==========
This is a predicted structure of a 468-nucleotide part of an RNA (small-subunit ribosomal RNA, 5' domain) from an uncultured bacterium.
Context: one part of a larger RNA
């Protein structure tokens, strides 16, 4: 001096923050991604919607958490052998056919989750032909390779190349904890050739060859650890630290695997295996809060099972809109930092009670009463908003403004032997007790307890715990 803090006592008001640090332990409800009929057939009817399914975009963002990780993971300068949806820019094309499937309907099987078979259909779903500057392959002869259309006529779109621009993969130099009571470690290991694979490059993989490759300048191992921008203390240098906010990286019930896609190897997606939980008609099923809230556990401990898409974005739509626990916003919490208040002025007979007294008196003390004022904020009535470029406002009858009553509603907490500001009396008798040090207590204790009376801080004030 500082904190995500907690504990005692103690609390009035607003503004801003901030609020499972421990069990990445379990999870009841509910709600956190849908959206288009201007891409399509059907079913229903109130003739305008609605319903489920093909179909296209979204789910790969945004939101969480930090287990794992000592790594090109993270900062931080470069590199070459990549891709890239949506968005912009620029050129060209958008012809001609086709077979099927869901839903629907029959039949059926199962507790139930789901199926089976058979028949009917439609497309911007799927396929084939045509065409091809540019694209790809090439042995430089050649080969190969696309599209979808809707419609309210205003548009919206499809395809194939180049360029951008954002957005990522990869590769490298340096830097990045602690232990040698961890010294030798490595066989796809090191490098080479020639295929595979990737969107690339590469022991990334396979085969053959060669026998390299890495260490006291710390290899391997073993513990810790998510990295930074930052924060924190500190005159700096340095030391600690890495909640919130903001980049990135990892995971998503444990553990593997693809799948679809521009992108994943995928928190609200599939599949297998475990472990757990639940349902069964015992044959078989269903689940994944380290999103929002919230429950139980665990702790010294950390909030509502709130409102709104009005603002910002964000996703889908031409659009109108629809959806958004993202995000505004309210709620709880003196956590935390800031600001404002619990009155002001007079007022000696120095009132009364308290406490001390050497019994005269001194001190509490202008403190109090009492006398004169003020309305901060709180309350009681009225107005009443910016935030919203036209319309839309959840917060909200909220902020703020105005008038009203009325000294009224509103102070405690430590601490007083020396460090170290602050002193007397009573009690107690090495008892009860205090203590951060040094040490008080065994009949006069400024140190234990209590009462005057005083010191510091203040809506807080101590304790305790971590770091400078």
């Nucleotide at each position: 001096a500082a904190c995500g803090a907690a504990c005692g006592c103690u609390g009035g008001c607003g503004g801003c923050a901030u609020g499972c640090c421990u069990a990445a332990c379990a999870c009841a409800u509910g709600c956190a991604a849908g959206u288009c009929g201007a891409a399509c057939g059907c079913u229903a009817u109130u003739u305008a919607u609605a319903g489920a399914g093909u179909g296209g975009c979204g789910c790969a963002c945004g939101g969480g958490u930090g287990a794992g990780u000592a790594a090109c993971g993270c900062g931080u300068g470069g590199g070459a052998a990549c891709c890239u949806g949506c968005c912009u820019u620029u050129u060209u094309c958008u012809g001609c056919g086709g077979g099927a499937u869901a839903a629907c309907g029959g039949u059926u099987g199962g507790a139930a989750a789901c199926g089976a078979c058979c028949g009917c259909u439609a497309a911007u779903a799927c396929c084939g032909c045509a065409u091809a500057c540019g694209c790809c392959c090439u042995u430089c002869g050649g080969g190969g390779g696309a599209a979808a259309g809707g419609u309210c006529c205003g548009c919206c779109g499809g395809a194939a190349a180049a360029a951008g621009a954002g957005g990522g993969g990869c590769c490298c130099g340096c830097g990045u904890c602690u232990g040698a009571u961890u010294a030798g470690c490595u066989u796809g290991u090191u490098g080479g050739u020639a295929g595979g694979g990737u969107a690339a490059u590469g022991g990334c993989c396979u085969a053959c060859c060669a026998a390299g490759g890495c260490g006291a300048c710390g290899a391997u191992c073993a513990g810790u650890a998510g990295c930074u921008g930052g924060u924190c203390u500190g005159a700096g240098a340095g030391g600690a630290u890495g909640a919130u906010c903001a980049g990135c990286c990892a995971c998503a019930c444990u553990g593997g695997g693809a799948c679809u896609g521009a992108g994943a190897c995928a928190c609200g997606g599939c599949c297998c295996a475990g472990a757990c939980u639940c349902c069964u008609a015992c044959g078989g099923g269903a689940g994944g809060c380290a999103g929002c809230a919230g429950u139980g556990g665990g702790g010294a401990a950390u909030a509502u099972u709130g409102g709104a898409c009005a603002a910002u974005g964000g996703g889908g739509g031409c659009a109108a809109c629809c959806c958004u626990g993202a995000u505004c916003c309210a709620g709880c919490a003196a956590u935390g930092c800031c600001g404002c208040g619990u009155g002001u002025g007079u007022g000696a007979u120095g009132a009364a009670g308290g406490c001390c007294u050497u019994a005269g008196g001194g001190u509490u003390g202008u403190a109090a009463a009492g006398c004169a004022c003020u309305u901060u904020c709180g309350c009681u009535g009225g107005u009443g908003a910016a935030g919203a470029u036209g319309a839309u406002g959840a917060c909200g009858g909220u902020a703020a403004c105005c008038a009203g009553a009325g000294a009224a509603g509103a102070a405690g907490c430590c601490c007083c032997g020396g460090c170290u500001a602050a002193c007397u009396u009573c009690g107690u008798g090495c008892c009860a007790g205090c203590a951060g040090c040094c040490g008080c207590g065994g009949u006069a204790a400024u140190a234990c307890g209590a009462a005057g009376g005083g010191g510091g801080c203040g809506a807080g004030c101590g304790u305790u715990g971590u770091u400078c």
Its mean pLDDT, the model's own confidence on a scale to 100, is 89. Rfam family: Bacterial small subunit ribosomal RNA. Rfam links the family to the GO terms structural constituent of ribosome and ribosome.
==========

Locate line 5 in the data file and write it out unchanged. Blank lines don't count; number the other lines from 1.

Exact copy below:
Its mean pLDDT, the model's own confidence on a scale to 100, is 89. Rfam family: Bacterial small subunit ribosomal RNA. Rfam links the family to the GO terms structural constituent of ribosome and ribosome.